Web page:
Wooden piles may work, but if therer are exposed parts their durability should be lower than a good PC pile, but the differences are not big; there are wood piles standing tens of years without problem.

### RE: sea water retaining structures

Hi Ishvaag!
Don't you think that prestressed concrete piles will be a poor choice in a severe environment like this: alternate wetting and drying with wave action in sea water is the worst environment (even worse if there's possibility of frost action). So I'd go in for massive ordinary concrete piers (unless there's considerable bending, in which case RCC is inescapable). The concrete would also have to be made with slag cement/ fly ash cement / supersulphated cement, and any reinforcement will be only for thermal/ shrinkage cracking.

Abhijeet Oundhakar
Design Engineer
STUP Consultants Ltd.
Bombay, India

### RE: sea water retaining structures

Hi, virtualvision.

If you are thinking seriously about timber piles, just make sure that you do not have a risk of attack by teredo (ship-worm) or any other marine beasties.  They can make a meal (literally) of exposed timber quite quickly.

### RE: sea water retaining structures

Find a marine engineer....  Seriously, there are many other factors such as wave action, wind action, and tidal forces that will actually govern your design.  Wind and Wave will literally rip your structure apart if you do not design for them properly.

Imagineer

### RE: sea water retaining structures

(OP)
thanks friends
i am going for cast in situ concrete piles what are the requirements for that ?

### RE: sea water retaining structures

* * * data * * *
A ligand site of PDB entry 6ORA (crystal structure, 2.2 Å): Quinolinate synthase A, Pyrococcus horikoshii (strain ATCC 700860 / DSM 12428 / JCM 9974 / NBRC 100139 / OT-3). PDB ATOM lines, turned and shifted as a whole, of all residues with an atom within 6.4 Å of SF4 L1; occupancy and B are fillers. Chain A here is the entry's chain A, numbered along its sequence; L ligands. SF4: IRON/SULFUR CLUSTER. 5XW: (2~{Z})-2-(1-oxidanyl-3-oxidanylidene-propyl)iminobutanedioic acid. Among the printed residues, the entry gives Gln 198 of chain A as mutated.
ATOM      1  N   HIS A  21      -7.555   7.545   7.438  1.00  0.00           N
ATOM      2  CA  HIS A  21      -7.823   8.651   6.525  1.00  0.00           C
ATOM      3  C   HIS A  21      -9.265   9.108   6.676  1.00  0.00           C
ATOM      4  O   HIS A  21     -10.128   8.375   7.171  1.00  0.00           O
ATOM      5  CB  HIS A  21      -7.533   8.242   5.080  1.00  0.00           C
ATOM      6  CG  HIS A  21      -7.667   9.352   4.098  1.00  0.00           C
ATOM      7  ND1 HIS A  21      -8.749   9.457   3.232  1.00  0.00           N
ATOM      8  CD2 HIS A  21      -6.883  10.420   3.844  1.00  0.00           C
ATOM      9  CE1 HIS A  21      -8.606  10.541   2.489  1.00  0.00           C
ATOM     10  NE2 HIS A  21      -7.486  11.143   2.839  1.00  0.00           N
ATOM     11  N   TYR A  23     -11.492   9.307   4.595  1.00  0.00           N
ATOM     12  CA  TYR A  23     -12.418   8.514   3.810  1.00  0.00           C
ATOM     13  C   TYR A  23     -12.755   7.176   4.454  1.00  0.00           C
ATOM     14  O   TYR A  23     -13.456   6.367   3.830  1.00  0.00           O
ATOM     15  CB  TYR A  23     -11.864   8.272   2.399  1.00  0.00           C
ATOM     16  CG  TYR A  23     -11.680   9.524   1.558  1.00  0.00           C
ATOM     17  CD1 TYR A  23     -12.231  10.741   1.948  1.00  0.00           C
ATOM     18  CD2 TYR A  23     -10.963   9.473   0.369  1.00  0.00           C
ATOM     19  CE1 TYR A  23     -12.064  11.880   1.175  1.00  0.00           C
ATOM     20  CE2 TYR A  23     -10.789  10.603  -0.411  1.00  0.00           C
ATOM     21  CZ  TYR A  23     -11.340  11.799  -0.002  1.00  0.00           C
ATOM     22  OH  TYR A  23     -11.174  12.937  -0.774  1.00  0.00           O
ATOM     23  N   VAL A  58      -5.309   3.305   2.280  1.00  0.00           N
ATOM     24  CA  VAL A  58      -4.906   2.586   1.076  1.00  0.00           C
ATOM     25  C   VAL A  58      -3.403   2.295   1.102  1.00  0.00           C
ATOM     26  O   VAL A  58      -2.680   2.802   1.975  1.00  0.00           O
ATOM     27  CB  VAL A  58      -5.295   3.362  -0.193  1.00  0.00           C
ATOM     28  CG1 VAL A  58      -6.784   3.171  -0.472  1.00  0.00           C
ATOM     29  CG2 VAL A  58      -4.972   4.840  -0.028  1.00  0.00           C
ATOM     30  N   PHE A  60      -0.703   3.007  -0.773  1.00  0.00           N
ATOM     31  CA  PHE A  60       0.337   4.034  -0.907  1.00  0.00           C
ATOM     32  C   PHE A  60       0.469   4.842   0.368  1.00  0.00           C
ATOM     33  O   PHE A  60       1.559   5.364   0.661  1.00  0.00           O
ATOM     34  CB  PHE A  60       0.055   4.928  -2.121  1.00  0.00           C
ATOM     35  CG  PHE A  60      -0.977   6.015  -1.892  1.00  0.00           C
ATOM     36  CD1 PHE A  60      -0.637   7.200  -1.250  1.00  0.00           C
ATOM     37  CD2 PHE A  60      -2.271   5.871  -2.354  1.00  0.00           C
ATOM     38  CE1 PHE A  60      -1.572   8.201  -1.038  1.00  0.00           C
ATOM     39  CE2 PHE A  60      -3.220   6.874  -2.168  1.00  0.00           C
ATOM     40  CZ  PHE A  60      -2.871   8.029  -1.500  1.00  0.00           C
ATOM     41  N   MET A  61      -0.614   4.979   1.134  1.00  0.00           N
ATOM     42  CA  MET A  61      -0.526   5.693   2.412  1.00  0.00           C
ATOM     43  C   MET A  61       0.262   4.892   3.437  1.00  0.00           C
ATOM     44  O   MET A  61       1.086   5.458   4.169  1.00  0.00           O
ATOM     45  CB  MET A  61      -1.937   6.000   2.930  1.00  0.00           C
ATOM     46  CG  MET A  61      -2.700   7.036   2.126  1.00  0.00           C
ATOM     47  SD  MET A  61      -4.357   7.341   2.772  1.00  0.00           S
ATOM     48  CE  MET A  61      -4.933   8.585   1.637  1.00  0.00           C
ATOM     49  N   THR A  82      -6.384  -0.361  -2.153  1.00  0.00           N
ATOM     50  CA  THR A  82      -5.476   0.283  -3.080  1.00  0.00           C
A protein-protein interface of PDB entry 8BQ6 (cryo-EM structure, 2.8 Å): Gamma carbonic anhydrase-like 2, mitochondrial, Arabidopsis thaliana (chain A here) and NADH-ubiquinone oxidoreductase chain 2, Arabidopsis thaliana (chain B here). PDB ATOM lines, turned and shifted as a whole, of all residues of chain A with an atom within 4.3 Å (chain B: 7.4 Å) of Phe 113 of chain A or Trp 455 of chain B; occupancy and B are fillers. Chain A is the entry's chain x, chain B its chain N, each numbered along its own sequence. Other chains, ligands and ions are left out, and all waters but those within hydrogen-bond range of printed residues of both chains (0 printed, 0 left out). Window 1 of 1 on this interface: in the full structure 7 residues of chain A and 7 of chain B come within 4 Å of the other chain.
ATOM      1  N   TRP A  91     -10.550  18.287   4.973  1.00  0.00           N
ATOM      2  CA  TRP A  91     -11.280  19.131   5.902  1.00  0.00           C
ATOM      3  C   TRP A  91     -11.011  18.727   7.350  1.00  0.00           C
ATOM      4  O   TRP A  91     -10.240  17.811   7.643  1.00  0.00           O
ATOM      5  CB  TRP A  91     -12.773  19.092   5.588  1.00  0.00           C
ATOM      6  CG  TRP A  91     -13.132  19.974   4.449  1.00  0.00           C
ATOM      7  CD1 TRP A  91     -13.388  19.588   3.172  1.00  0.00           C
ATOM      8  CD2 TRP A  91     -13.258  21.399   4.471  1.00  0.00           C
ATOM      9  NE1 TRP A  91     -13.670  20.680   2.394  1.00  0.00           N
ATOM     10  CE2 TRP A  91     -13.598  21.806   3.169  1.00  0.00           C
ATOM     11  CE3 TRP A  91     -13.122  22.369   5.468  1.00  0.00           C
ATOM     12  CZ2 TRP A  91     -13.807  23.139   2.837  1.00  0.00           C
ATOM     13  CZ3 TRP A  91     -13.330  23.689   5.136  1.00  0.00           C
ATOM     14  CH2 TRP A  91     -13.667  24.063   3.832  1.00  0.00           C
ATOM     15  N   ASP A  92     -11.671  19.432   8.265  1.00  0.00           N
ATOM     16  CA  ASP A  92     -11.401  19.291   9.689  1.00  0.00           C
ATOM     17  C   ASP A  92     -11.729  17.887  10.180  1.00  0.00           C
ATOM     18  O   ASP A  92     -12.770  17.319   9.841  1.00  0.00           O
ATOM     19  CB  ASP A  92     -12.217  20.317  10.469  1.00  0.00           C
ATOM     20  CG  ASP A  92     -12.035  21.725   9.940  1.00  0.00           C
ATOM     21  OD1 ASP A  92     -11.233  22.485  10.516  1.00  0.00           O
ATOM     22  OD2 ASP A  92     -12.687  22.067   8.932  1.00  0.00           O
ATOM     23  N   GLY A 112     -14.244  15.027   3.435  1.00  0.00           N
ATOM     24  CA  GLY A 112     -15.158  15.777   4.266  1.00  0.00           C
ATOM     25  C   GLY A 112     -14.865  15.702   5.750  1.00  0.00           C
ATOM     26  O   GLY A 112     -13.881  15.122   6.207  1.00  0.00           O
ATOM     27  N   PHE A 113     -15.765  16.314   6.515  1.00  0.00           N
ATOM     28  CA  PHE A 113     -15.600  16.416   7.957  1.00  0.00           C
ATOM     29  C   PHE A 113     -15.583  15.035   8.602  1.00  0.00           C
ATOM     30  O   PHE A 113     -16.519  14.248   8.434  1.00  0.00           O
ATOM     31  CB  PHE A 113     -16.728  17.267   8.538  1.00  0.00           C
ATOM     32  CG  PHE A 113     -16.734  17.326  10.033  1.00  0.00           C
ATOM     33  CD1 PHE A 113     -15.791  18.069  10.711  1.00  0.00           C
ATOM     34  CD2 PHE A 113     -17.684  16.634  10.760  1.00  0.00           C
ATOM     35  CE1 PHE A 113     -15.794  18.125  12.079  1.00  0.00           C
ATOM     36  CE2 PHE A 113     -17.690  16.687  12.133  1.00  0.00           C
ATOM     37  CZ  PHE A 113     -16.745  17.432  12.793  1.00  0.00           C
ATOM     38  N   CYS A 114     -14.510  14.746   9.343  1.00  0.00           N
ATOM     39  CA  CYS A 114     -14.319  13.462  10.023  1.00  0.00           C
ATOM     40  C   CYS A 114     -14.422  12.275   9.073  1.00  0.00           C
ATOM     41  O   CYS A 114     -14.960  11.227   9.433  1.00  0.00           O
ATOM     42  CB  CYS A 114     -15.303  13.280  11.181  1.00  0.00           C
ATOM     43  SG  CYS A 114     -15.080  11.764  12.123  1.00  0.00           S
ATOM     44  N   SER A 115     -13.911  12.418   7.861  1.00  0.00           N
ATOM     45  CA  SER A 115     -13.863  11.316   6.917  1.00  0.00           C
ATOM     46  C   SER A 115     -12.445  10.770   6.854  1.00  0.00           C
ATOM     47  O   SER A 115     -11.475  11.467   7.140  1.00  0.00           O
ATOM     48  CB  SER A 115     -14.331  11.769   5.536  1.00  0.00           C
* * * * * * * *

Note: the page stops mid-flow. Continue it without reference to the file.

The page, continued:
virtualvision,

Disadvantages of wood  piles when compared against prestressed concrete piles are:
1)     Their expected service life is shorter.     Could be attacked by teredos or other borers.
2)     They are more flexible under load, and  their deformation could introduce additional stresses on the gates frames.

The only advantage I can think of is initial cost.     In the USA the cost of treated wood pile is in about $5 to$10 per linear foot  cheaper than prestressed concrete piles.

The piles have to be embedded into good soil to resist the lateral forces imposed by the differential water pressure and the energy of waves pounding on the gates (if this is an exposed location).      There are formulas to determine the length of embedment for piles subject to lateral loads.     A publication from the Federal highway Administration ( I do not have this reference handy) has a very straightforward formula.

I would recommend the book  "Port Engineering" by Per Bruun as a very good reference for your project.    It has chapters on wave action and on the stability of tidal inlets.

Is the existing location under water now?
Are you going to tremie the concrete underwater?

The disadvantages of poured-in-place concrete under sea water are many and serious.
Chlorides in the sea water will contaminate the fresh concrete, shortening considerably its service life.
If you tremie the concrete, I think you will need to drive first a form (a steel pipe?) before placing the concrete.   In soft soils "driller mud" (bentonite) may not work.

I do not know in what part of the world is the project located, but if prestressed concrete piles are not available there, I would use regular precast concrete piles.
Their expected service life would be shorter than the prestressed concrete, but still longer than wood piles.

AEF

### RE: sea water retaining structures

(OP)
which type of precautions are needed for cast in site concrete piles

### RE: sea water retaining structures

Use good, dense concrete, and add more cover to compensate for deterioration and chloride intrusion to rebar.